management. Hunger, in turn, creates insecurity, in a vicious circle in which the hungry man,
especially if he has a gun, may resort to looting to feed himself and his family. Millions of our
people are affected, with large numbers displaced from their homes and many fleeing to
neighbouring countries, where they are facing appalling hardships in refugee camps.
We are concerned that some elements within the government appear to be suspicious of the
Church. In some areas the Church has been able to mediate local peace deals, but these can
easily be undermined if government officials are removed and replaced with hardliners who do not
welcome Church efforts for peace. Priests, sisters and other personnel have been harassed. Some
of the programmes on our radio network have been removed. Churches have been burned down.
Less than two weeks ago, on 14 th February, security officers attempted to close down our Catholic
bookshop. They harassed our personnel and confiscated several books. The ecumenical church
leaders’ delegation which visited Pope Francis in Rome and Archbishop Justin Welby in London
has been trying to obtain a meeting with President Salva Kiir since December 2016, but has so far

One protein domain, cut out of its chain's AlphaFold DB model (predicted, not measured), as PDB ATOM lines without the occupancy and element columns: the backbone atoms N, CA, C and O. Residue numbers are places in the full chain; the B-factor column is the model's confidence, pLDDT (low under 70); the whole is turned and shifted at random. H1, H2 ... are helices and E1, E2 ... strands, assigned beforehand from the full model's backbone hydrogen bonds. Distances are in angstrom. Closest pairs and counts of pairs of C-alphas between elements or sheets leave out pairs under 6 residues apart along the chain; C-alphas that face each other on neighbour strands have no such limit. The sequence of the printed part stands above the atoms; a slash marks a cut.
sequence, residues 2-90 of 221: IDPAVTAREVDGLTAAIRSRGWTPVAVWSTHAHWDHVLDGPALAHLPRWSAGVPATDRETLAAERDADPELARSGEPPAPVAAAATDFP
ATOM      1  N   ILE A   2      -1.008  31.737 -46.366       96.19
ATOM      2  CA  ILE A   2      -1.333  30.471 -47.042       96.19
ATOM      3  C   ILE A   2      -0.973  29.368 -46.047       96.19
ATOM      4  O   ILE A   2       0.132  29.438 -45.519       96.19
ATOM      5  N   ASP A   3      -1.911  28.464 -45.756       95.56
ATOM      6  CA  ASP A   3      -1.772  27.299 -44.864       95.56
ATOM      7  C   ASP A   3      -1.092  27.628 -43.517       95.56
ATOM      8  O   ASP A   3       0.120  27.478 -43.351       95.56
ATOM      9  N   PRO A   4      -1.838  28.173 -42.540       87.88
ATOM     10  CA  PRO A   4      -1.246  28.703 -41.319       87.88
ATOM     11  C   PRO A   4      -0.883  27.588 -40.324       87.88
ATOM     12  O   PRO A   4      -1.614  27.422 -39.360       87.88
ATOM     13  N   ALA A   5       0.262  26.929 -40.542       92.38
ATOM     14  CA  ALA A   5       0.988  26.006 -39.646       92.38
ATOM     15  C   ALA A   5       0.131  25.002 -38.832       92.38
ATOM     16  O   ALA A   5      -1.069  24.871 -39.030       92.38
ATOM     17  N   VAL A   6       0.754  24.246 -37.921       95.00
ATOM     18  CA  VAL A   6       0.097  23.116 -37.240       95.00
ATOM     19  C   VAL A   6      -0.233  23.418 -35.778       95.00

been unsuccessful. We hear people saying that “the Church is against the government”.
We wish to inform all of you that the Church is not for or against anyone, neither the government
nor the opposition. We are FOR all good things – peace, justice, love, forgiveness, reconciliation,
dialogue, the rule of law, good governance – and we are AGAINST evil – violence, killing, rape,
torture, looting, corruption, arbitrary detention, tribalism, discrimination, oppression – regardless of
where they are and who is practising them. We are ready to dialogue with and between the
government and the opposition at any time.
The Way Forward
We issue this pastoral message to the people of South Sudan, but we copy it widely to others,
including the international community. We want the world to hear the true situation in which our
people find themselves.
The Holy Father Pope Francis yesterday, 22 nd February 2016, made an appeal for South Sudan